BERLIN - German Chancellor Angela Merkel looks on track to win a second term and has a good chance of forming the center-right coalition that eluded her four years ago, the last polls released before Sunday's election indicated.
A survey by Forsa for Stern magazine, probably the last to be published before the vote, gave Merkel's conservatives a nine-point lead over their main rivals, the center-left Social Democrats (SPD), virtually ensuring she will win a new four-year term.
It also mirrored most of the other polls released over the past few days in giving Merkel's conservatives and their preferred coalition partners, the business-friendly Free Democrats (FDP), a narrow parliamentary majority.
A center-right government would look for opportunities to cut income, corporate and inheritance taxes, probably starting in 2011.
It could also extend the life of nuclear plants that are scheduled to be phased out over the next decade, and take a more critical view of Turkey's bid to join the European Union.
Polls suggest the center-right majority is wafer-thin, with the conservatives on 35 percent, the FDP on 13, the SPD on 26, the Greens on 11 and the Left party on 10.
But political scientists say Merkel's party, the Christian Democrats (CDU), stand a good chance of winning extra seats in parliament due to a quirk in the German election system.
These so-called overhang seats could put the center-right over the top even if their support dips by a few percentage points when voters in Europe's largest economy cast their ballots this weekend.
It's going to be another close race, said Forsa head Manfred Guellner. But if one takes the overhang seats into account, the conservatives and FDP may well be able to get a majority.
ECONOMISTS FEAR TAX HIKES
The most likely alternative if Merkel fails to get a center-right majority is another grand coalition with the SPD, the awkward partnership of traditional rivals that she has presided over since 2005.
A new right-left government would likely focus on reducing Germany's budget deficit, which could rise to double European Union limits next year.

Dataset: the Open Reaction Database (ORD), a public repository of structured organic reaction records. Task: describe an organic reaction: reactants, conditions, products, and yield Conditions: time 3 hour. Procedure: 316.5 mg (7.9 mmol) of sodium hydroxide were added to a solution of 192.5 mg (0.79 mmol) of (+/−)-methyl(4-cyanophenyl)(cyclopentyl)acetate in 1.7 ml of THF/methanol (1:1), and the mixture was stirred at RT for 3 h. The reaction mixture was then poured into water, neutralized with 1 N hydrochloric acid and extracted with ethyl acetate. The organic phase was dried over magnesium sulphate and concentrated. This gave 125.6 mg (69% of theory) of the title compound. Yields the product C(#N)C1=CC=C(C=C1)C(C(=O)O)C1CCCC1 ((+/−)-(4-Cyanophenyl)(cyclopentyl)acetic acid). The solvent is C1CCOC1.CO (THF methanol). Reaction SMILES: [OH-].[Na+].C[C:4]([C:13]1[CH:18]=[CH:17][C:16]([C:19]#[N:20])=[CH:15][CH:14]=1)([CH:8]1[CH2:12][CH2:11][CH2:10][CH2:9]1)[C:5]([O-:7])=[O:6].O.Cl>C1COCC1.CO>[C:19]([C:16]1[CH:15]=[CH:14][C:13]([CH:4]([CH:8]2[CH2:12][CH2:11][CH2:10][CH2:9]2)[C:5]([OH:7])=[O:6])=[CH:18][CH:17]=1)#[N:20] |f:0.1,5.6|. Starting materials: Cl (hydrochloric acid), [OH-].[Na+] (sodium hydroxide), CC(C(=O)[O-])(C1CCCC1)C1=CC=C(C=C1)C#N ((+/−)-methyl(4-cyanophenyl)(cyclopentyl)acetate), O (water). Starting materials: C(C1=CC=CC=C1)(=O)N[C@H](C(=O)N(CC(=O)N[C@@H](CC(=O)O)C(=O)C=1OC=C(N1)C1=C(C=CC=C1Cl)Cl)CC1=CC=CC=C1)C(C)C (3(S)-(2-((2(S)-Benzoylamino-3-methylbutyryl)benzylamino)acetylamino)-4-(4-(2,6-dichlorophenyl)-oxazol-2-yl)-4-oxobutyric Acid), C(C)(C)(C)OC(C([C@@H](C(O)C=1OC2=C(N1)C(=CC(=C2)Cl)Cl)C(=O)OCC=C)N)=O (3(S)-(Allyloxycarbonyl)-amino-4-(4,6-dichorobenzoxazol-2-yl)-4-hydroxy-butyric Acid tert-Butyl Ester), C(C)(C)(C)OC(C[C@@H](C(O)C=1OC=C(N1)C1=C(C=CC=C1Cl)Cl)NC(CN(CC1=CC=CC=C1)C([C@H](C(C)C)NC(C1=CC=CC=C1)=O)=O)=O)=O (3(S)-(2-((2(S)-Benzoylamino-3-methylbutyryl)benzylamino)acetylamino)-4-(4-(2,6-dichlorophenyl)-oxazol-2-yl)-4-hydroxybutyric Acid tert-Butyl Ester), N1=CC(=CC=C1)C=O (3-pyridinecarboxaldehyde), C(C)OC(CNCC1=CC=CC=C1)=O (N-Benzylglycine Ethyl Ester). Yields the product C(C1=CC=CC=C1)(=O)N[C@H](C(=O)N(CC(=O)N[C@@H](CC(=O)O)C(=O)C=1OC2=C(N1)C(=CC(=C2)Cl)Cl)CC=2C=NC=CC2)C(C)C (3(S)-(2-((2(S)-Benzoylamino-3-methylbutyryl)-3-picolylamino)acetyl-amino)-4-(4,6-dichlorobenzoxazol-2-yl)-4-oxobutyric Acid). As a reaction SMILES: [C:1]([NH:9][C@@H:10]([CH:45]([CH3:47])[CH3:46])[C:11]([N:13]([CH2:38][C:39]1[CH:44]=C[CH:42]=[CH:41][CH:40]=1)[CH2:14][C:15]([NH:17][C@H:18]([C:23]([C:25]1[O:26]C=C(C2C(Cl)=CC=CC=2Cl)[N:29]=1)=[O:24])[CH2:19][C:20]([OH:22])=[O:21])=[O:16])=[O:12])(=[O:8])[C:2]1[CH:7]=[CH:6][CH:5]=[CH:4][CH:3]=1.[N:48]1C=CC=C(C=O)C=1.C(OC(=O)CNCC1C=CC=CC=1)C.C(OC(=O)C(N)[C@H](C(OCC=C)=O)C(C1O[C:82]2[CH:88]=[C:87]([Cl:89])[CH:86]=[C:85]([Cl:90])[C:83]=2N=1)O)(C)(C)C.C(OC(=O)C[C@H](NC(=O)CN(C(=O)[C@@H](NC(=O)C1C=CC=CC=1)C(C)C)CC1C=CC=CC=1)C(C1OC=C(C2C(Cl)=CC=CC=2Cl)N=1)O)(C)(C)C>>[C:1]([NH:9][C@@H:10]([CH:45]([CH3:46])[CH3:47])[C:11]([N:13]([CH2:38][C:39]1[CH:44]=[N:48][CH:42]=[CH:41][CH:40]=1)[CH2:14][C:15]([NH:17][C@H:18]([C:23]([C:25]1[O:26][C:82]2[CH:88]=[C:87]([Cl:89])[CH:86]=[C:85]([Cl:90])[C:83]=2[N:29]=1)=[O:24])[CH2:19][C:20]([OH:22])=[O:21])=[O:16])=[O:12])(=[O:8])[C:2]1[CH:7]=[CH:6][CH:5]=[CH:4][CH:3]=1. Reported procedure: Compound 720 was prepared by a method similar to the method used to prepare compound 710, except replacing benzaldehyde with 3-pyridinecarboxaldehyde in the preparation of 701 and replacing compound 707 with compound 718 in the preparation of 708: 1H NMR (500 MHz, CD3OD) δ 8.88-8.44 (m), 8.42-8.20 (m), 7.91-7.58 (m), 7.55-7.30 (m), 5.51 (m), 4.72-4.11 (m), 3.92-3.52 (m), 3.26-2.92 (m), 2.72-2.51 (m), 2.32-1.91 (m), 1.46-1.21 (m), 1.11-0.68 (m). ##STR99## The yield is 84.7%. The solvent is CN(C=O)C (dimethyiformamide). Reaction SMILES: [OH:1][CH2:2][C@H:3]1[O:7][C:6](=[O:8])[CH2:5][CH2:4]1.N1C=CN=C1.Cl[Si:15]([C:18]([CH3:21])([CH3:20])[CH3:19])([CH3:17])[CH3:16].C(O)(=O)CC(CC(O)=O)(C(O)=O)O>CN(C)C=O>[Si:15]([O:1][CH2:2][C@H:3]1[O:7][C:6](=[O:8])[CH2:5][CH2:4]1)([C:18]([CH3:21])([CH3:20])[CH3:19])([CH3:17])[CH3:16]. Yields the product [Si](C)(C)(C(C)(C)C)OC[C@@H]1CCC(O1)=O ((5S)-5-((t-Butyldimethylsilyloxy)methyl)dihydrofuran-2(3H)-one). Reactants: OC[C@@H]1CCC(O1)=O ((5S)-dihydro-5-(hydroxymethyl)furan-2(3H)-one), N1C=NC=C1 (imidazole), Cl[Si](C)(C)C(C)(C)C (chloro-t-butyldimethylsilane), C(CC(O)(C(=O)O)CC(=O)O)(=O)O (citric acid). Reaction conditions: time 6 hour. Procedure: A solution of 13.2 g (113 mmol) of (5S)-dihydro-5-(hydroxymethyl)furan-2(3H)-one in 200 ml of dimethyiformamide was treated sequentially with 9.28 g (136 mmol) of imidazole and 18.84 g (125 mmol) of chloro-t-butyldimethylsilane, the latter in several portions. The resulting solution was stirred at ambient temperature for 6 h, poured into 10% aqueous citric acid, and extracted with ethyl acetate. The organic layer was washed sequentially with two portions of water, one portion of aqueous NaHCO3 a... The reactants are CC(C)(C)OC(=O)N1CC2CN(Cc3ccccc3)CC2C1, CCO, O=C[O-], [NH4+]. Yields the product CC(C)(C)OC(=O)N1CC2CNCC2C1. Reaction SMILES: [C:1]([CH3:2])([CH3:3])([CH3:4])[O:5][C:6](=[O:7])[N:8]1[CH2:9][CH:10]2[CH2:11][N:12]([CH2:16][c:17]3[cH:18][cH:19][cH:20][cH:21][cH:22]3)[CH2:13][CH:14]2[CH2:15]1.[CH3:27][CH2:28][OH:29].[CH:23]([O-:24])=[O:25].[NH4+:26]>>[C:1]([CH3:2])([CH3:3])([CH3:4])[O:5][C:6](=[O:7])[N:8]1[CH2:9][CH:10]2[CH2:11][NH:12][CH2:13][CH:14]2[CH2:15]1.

Economists and fund managers polled by Reuters this week expressed concern that budget consolidation could be pursued via tax hikes rather than spending cuts under a grand coalition.
In 2007, Merkel's government introduced the biggest tax rise in post-war German history by pushing up value-added tax to 19 from 16 percent.
Her hopes of avoiding a grand coalition could hinge on her CDU winning what pollsters estimate could be up to 20 additional overhang seats in parliament.
These seats result because each voter in Germany casts two ballots -- one directly for a candidate in his or her constituency and the second for a party.
If a party wins more direct seats than it would theoretically get according to the percentage of second votes, the Bundestag, the lower house, creates extra seats.
Germany's Constitutional Court has ordered this quirk be eliminated by 2011 because it disadvantages smaller parties, but Merkel's party resisted rule changes before the election.
As a result, there could be an uproar from other parties if her majority does end up depending on overhang seats.
Power that depends on overhang seats would be problematic, said Karl-Rudolf Korte, a political scientist at Duisburg-Essen University.